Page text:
“Clouds of any one of the aforementioned modifications [of the Nimbus or Raincloud], at the same degree of elevation, may increase so much as completely to obscure the sky: (…) and the effect of this obscuration may be such as would induce an inattentive observer to expect the speedy fall of rain.” (Forster, 1823: 31) . I have been reading Thomas Forster’s Researches about Atmospheric Phenomena, in which he details his observation of different cloud formations. He also details a day to day calendar of weather for 1819- 1823 in the back of the book. Looking at the date today in 1819 he writes, “A fine warm spring day, after a night of rain. Schoeniclus arundinaceus observed. Swallows and Martlets become common. Orchis morio in flower.” Been observing the sky myself- nimbus every day, covering the sky for the last few weeks, with the sound of aeroplanes as they appear between the layers of clouds. Can’t say that it has been a warm spring day today. E. Rubecula (robbin red breast) observed and magnolia in flower. Also five fox cubs playing amongst the pampas grass. In 1820, however, the weather seems to fit more accurately what I am experiencing in 2012: “The day was cloudy and cold, with South Wind, followed by Rain and Gales at night.”
A quote from http://www.islandnet.com The Weather Almanac:
One of the great British artists and a forerunner in true plein air oil painting, John Constable added a scientific eye to his art. Influenced by Luke Howard’s 1804 essay Modification of Clouds classifications, which became known during his midlife, Constable often noted the weather conditions prevailing during his plein air painting sessions on the back of the canvas. It was said that later in life, he could reproduce a skyscape directly from his observational notes. Constable admitted in an 1821 letter, “I have done a good deal of skying”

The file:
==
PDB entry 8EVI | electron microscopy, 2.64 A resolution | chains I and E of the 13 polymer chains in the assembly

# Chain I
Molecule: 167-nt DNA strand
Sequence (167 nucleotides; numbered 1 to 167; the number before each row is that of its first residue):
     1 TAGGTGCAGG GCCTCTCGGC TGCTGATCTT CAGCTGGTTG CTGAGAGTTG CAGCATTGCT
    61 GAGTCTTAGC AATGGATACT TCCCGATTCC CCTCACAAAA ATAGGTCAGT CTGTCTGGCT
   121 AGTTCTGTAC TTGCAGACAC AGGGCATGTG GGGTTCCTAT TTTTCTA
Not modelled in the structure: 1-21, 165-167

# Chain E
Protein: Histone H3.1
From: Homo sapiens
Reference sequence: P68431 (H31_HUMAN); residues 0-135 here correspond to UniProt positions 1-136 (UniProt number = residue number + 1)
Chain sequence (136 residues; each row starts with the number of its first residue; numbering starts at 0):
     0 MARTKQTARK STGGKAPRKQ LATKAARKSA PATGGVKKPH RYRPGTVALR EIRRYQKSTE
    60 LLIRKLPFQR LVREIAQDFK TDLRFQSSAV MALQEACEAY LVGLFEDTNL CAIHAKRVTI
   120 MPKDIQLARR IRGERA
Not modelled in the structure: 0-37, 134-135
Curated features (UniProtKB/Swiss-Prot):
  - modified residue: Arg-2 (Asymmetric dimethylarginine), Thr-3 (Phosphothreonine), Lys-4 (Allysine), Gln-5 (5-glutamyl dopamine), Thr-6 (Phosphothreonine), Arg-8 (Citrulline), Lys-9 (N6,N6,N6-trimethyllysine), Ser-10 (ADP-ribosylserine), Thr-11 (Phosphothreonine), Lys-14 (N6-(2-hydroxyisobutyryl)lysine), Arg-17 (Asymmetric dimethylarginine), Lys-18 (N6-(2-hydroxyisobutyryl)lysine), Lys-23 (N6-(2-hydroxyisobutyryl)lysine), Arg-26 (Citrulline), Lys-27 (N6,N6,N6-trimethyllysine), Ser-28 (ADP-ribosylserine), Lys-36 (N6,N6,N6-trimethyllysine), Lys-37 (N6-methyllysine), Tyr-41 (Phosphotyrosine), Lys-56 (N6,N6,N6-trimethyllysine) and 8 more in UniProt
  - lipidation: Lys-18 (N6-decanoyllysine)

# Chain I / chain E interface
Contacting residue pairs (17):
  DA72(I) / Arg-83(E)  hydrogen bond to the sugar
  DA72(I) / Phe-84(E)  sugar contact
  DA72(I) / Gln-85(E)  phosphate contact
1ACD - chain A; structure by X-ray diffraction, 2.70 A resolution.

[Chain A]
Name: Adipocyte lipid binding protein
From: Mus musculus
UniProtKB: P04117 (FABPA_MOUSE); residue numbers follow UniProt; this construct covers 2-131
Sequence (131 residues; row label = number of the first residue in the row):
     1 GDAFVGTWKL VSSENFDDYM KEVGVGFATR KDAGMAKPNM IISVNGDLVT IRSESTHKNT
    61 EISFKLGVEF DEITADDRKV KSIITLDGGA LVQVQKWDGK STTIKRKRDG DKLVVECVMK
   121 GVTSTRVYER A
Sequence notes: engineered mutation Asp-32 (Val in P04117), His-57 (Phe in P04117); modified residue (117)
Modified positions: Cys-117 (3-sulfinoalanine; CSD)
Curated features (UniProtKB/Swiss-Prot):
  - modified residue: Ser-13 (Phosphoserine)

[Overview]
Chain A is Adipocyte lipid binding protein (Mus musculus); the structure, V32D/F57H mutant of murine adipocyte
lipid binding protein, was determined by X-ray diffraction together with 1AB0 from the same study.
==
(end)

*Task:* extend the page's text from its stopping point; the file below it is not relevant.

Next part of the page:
Eric Sloane asserted he had coined the term skyscape to describe his style of sky/cloud paintings. But a century earlier, Constable gave sky/cloud paintings a name when he coined the term skying to describe his artistic focus on clouds. His obsession with clouds was such that from 1820 to 1821 he focused a series of paintings and sketches — numbering around 50 — looking upward from the English landscape that combined the naturalist’s eye with the artist’s. And like Sloane, who studied meteorology at MIT for a time to better understand the sky, Constable studied the writings Thomas Forster’s Researches About Atmospheric Phaenomena, a popularization and extension of Luke Howard’s 1804 essay Modification of Clouds. The annotations in his copy of Thomas Forster’s book indicate he kept abreast of the state of the science, at times even arguing with Forster’s interpretation.
“Among Constable’s contemporaries, the English Romantic poets also had a great deal to say about clouds. Wordsworth famously “wandered lonely as a cloud.” In Shelley’s “Mutability,” clouds, as often in Romantic poetry, are an emblem of evanescence and change; in the second section of his “Ode to the West Wind,” when Shelley turns from wind-driven leaves to clouds, they become symbols of our own fleeting selves.For Coleridge, clouds were emblems of freedom, as in his ode to France—”Ye Clouds! that far above me float and pause,/ Whose pathless march no mortal may control!”—or of poetic consciousness, as in “Dejection.” (Christopher Benfey, Head in the Clouds, http://www.slate.com)